Google: Client-Side Encryption Added To Gmail And Calendar

By   Adeola Adegunwa
Writer , Informationsecuritybuzz | Mar 01, 2023 05:42 am PST

After testing the functionality in late 2022, Google has now made client-side encryption (CSE) for Gmail and Calendar generally available. According to Google’s Ganesh Chilakapati and Andy Wen, the data privacy restrictions allow “even more businesses to take charge of their data and the single party selecting who has access to it.”

To achieve this, users can arrange meeting events and send and receive emails that are encrypted “before it reaches Google servers” to other members of their organizations or other third parties.

In order to decrypt client-side encrypted files and emails exported using the business’s Data Export tool or Google Vault, the company is also making a decrypter tool for Windows accessible in beta. Future releases of the decrypter are anticipated for Linux and macOS.

The update comes after CSE was made available for other products like Google Drive, Docs, Slides, Sheets, and Meet. The tech giant claimed the solution would protect sensitive data from third parties, including Google, and lessen the “strain of compliance” on businesses and government agencies.

Client Side Encryption Of Gmail and Calendar

Customers of Workspace Enterprise Plus, Education Standard, and Education Plus have access to the feature on a worldwide scale. Personal Google Accounts are excluded.

It should be emphasized that client-side encryption is distinct from end-to-end encryption (E2EE), as Google Workspace users with super administrator capabilities have authority over the encryption keys generated and can turn the option on or off.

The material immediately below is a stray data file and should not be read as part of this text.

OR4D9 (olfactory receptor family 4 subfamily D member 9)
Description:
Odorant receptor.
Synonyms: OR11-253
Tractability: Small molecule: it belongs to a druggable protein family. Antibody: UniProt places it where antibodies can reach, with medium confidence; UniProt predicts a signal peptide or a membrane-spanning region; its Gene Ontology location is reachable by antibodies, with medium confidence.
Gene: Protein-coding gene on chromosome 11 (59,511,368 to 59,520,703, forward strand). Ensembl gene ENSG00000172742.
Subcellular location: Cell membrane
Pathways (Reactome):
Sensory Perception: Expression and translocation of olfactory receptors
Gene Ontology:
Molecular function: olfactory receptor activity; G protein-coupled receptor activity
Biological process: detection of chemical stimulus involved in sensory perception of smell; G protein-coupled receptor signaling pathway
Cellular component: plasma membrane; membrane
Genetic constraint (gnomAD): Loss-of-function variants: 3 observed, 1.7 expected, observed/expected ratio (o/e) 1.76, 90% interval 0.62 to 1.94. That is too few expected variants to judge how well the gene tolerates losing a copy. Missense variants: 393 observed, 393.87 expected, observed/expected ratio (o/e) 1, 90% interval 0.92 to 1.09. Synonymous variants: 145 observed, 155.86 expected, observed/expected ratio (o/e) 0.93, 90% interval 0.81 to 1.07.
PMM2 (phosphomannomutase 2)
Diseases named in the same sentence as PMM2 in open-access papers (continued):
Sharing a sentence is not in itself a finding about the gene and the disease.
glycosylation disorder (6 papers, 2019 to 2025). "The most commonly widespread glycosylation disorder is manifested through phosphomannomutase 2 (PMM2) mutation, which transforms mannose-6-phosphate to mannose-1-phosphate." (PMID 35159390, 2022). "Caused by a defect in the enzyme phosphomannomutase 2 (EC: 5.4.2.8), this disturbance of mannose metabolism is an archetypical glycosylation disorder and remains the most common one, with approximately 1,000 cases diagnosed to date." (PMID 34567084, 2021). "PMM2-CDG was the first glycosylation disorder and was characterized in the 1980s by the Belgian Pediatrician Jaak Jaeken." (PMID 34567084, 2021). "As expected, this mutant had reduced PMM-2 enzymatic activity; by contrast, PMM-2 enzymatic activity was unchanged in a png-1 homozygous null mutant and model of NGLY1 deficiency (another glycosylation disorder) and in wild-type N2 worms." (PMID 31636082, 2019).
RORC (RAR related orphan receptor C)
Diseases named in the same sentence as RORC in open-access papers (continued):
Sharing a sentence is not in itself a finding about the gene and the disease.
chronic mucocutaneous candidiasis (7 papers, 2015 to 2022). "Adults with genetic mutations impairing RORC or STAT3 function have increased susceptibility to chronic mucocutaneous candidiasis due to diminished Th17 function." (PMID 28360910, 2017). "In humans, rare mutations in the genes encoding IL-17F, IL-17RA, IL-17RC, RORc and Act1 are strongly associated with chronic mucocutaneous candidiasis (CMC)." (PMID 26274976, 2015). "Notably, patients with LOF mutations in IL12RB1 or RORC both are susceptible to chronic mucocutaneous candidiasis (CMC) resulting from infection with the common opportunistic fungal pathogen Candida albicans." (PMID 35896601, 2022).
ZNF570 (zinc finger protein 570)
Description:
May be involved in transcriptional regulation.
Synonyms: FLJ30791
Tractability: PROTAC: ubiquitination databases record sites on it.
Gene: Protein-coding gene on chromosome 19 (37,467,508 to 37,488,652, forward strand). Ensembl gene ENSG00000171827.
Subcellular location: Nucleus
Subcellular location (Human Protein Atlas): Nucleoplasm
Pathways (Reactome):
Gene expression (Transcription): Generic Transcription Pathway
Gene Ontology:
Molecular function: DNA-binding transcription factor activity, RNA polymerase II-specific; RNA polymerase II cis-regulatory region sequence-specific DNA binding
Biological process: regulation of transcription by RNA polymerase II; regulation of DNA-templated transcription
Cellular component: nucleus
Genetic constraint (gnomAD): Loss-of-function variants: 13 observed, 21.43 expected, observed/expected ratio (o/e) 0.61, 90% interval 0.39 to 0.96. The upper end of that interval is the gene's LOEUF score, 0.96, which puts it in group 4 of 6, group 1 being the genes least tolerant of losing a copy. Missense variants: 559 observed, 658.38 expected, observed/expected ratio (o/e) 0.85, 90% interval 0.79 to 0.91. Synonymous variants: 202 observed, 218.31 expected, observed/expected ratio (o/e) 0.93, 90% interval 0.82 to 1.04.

It differs from Pretty Good Privacy (PGP), which uses public-key cryptography to achieve CSE’s advantages but necessitates key exchanges between users before email transmission. It transfers the responsibility for establishing and managing the keys to the users, which increases complexity.

Although Google introduced a confidential mode to assist in shielding private information from unauthorized access when sending messages and attachments, the most recent update is the incorporation of CSE into Gmail.


Last week, Google revealed that Workspace users can now usually access client-side encryption (CSE) for Gmail and Calendar. Google had already made CSE accessible for services like Calendar (beta), Docs, Drive, Meet, Sheets, and Slides. In December 2022, it began rolling out CSE for Gmail in beta for a small number of Workspace customers.

For all supported services, the capability is currently generally accessible to Workspace Enterprise Plus, Education Standard, and Education Plus users. Client-side encryption offers Workspace customers an extra degree of data safety while also assisting them in complying with regulatory requirements.

“The development of CSE capabilities across Google Workspace contributes greatly to lowering the compliance burden for businesses and public sector organizations. It increases businesses’ trust in the fact that no one, not even Google or foreign governments, can access their private information, according to Google.

While Google Workspace encrypts data while it is in storage and while it is being transferred, CSE gives clients complete control over their encryption keys and the identity management service used to access those keys.

Google says that starting today, users may write and receive emails or schedule meetings with internal and external parties with confidence that their sensitive data, such as inline photos and attachments, has been secured before it reaches Google servers.

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